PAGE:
Book Image

The Data Visualization Workshop

By : Mario Döbler, Tim Großmann
Book Image

The Data Visualization Workshop

By: Mario Döbler, Tim Großmann

Overview of this book

Do you want to transform data into captivating images? Do you want to make it easy for your audience to process and understand the patterns, trends, and relationships hidden within your data? The Data Visualization Workshop will guide you through the world of data visualization and help you to unlock simple secrets for transforming data into meaningful visuals with the help of exciting exercises and activities. Starting with an introduction to data visualization, this book shows you how to first prepare raw data for visualization using NumPy and pandas operations. As you progress, you’ll use plotting techniques, such as comparison and distribution, to identify relationships and similarities between datasets. You’ll then work through practical exercises to simplify the process of creating visualizations using Python plotting libraries such as Matplotlib and Seaborn. If you’ve ever wondered how popular companies like Uber and Airbnb use geoplotlib for geographical visualizations, this book has got you covered, helping you analyze and understand the process effectively. Finally, you’ll use the Bokeh library to create dynamic visualizations that can be integrated into any web page. By the end of this workshop, you’ll have learned how to present engaging mission-critical insights by creating impactful visualizations with real-world data.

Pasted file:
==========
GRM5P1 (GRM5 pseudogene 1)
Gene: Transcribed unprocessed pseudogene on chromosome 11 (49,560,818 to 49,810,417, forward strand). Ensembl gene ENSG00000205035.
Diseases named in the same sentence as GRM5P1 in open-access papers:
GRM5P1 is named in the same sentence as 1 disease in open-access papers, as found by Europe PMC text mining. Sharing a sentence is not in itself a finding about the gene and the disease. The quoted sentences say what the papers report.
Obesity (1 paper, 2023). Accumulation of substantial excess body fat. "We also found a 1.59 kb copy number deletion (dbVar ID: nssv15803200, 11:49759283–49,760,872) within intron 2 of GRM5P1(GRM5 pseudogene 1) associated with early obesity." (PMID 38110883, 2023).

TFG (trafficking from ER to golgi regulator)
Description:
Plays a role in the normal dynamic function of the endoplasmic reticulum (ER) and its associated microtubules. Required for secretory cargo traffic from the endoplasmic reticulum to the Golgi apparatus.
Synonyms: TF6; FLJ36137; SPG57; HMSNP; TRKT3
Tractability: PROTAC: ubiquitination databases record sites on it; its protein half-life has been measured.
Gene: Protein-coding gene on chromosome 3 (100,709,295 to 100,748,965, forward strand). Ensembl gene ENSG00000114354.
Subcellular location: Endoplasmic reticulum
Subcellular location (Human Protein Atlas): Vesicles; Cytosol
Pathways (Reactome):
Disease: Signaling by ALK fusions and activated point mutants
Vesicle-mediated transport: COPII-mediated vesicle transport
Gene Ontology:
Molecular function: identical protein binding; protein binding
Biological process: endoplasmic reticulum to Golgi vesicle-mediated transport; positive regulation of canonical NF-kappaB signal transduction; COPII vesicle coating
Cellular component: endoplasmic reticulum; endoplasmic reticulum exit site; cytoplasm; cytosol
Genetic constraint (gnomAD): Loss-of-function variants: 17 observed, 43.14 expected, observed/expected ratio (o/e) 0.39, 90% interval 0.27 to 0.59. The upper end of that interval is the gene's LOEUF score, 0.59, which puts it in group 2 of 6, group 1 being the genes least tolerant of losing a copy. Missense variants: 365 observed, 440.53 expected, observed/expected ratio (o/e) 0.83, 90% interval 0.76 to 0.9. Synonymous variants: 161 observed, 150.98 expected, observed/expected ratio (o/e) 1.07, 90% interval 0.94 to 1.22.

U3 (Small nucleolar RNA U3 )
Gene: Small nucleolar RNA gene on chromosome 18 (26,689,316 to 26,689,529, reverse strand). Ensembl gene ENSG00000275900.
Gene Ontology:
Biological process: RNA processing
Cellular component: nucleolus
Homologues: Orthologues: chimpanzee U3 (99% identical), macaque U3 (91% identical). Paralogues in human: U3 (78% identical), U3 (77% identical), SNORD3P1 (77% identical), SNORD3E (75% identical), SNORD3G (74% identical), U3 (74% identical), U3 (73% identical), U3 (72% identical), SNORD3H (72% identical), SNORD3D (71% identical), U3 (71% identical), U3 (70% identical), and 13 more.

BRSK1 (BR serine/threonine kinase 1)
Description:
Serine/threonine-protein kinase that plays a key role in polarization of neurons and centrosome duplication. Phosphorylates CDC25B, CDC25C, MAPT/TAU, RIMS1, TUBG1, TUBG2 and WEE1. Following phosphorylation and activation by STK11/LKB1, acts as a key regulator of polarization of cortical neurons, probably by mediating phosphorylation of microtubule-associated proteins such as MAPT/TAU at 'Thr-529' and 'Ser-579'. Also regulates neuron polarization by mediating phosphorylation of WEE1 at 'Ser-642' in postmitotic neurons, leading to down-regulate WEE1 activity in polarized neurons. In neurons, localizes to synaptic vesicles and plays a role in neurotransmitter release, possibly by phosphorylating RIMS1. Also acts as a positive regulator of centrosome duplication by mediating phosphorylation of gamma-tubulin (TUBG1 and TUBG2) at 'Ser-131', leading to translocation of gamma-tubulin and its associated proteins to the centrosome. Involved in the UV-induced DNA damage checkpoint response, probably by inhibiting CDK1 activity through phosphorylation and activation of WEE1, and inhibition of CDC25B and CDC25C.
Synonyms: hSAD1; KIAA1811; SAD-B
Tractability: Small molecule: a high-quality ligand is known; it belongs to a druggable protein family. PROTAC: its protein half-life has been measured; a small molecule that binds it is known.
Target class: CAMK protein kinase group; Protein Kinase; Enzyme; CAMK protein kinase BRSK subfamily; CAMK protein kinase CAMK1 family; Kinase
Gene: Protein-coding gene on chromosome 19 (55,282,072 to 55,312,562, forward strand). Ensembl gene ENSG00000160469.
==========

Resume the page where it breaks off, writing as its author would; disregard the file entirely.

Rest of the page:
Table of Contents (9 chapters)
7. Combining What We Have Learned

Relation Plots

Relation plots are perfectly suited to showing relationships among variables. A scatter plot visualizes the correlation between two variables for one or multiple groups. Bubble plots can be used to show relationships between three variables. The additional third variable is represented by the dot size. Heatmaps are great for revealing patterns or correlations between two qualitative variables. A correlogram is a perfect visualization for showing the correlation among multiple variables.

Scatter Plot

Scatter plots show data points for two numerical variables, displaying a variable on both axes.


  • You can detect whether a correlation (relationship) exists between two variables.
  • They allow you to plot the relationship between multiple groups or categories using different colors.
  • A bubble plot, which is a variation of the scatter plot, is an excellent tool for visualizing the correlation of a third variable.


The following diagram...